Of course at the end of the day we want to take our little brand and show it the money. This time last year this company was a hope and a dream that was about to launch. Today we’re having conversations with major tech companies about mutually beneficial relationships and we stand on the edge of a product launch that we hope will propel our brand awareness and sales into the stratosphere. We want to be ridiculously and unapologetically successful but do so in such a way that we all keep our dignity. Obtaining success with honor is more rare than it should be but it’s possible. You guys share that philosophy which, again, is why you’re right for us.
So, while I could have just said, “Good meeting yesterday. We’re excited to be working with you,” it seems to me you guys deserve something with a little more thoughtfulness…hence this email.
Whether you’re a Jerry Maguire fan or not doesn’t really matter but I like what we have here and Jerry seemed to provide an appropriate backdrop to these thoughts. Thanks for being great hosts yesterday. Let’s roll.
And that was it. We found out later that day that several people on the team printed the email and that one person started crying. James, the agency president, said it was one of the best emails he had ever received.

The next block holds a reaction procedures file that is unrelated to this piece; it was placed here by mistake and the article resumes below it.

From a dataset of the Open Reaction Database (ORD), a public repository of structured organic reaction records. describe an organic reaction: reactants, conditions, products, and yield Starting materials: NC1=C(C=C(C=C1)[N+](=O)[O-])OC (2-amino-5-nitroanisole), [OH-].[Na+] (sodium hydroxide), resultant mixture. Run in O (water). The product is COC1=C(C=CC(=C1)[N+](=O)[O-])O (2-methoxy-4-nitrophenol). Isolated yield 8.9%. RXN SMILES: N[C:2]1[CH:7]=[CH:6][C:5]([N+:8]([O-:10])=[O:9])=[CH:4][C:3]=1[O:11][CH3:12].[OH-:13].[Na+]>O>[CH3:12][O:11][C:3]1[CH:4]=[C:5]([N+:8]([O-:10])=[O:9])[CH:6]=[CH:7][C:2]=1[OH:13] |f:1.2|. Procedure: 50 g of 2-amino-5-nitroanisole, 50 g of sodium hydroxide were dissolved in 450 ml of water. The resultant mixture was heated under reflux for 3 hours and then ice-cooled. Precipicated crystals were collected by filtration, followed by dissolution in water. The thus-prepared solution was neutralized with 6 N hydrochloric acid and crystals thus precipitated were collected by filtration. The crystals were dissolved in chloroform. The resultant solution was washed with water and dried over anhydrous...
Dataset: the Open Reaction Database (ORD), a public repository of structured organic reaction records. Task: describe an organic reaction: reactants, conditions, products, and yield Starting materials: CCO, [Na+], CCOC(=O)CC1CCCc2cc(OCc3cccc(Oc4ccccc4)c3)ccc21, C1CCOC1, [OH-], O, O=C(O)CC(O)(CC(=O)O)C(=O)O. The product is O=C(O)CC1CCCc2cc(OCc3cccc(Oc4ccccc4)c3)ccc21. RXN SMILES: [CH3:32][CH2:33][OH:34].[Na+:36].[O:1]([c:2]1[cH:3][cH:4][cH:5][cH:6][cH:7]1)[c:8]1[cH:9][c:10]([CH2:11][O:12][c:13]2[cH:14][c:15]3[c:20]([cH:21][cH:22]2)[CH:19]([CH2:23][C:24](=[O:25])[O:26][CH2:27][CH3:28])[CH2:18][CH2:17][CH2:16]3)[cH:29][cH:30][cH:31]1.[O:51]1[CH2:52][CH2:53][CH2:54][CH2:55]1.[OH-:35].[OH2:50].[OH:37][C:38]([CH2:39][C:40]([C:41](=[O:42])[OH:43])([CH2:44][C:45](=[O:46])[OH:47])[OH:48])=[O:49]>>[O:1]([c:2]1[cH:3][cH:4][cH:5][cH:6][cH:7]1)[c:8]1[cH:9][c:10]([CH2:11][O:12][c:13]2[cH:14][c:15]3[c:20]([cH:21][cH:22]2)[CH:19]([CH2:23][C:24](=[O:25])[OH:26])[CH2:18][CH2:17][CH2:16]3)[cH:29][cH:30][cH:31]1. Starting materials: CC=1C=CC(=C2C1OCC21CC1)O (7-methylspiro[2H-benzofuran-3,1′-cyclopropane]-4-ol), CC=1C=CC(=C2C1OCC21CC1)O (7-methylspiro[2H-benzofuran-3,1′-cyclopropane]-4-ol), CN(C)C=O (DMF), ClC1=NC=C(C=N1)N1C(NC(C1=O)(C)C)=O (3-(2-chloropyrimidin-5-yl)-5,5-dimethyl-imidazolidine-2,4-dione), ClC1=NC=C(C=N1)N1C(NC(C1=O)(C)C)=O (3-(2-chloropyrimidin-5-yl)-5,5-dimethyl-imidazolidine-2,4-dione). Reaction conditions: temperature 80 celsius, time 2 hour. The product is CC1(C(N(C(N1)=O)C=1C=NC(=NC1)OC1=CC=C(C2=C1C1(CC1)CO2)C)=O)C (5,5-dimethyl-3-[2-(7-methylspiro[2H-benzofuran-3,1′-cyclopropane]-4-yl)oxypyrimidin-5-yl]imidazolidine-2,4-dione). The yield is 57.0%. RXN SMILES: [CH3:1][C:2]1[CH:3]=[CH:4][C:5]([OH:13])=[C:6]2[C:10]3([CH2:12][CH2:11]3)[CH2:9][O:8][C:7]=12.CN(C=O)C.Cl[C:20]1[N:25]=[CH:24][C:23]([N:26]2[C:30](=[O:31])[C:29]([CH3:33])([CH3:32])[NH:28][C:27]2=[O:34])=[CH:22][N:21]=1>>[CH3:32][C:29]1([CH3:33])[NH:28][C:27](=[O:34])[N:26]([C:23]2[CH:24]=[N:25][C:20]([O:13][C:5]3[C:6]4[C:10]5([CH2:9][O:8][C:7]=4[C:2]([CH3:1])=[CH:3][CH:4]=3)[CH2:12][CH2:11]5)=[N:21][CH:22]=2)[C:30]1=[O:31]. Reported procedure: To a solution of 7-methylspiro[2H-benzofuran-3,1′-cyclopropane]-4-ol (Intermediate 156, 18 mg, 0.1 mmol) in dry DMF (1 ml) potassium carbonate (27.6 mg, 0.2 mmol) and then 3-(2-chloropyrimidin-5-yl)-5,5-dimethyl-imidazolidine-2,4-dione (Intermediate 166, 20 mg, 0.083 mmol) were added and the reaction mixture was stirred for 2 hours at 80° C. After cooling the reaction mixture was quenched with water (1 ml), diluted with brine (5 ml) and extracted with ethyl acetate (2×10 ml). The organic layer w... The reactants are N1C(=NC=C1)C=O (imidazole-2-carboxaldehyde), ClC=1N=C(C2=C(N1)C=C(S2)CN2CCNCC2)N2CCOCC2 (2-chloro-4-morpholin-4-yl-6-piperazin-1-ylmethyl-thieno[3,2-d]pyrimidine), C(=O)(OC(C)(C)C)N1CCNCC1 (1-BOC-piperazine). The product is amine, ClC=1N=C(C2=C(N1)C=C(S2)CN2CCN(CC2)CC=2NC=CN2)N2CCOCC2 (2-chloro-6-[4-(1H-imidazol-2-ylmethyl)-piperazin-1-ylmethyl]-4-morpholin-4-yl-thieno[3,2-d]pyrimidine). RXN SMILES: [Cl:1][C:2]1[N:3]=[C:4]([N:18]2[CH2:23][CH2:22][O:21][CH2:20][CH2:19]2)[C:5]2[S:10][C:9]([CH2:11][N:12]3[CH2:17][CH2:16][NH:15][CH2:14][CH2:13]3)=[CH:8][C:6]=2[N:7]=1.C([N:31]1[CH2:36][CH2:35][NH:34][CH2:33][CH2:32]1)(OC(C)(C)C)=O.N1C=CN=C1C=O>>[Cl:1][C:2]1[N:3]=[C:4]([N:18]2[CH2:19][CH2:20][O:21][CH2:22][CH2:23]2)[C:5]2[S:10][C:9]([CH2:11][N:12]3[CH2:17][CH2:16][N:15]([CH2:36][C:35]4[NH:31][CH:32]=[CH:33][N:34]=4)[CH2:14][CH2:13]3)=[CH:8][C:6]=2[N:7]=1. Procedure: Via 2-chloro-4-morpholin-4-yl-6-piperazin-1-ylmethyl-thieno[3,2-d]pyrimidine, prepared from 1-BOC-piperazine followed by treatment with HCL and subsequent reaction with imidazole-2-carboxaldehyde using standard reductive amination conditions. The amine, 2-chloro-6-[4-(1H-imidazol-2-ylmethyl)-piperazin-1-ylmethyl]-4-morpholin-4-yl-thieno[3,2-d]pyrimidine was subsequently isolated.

Here’s the thing, I meant everything in that email. I wasn’t trying to manipulate them but I did want to earn their hearts for the project and it worked.
Over the next several months we saw the PR team give our little brand their heart and soul. The vice president, Vicky, even admitted secretly that they spent more time on our project than the budget allowed but they were so committed to our success they just had to do it. We had their hearts on the project and that was all we could ask for.
5 Keys To A Meaningful Email
You can draft a meaningful email too. Start with these five elements:
1. Be Sincere: If you don’t mean what you say they’ll know it. Insincerity is hard to cover up. Sincerity is hard to fake.
2. Be Personable: Speak in first person and infuse the email with your own personality.
3. Be Vulnerable: Speak plainly and don’t hold back on your fears, concerns, excitement or any other feelings. You’re writing emotionally to connect emotionally.
4. Be Clear: Make sure your intentions are obvious and your reason for sending the email is abundantly clear to everyone who reads it.
5. Be Candid: Say it like you would if you were talking to them. Address the difficulty or admit that the email is unusual for you. Put your guard down if you want them to put theirs down.
Email is just another way to communicate the written word. Sure, it’s usually for information or data, but what if it actually moved someone. Put some heart into that next significant email and see what happens. You’ll probably find that if you attempt something more meaningful you get more meaningful results.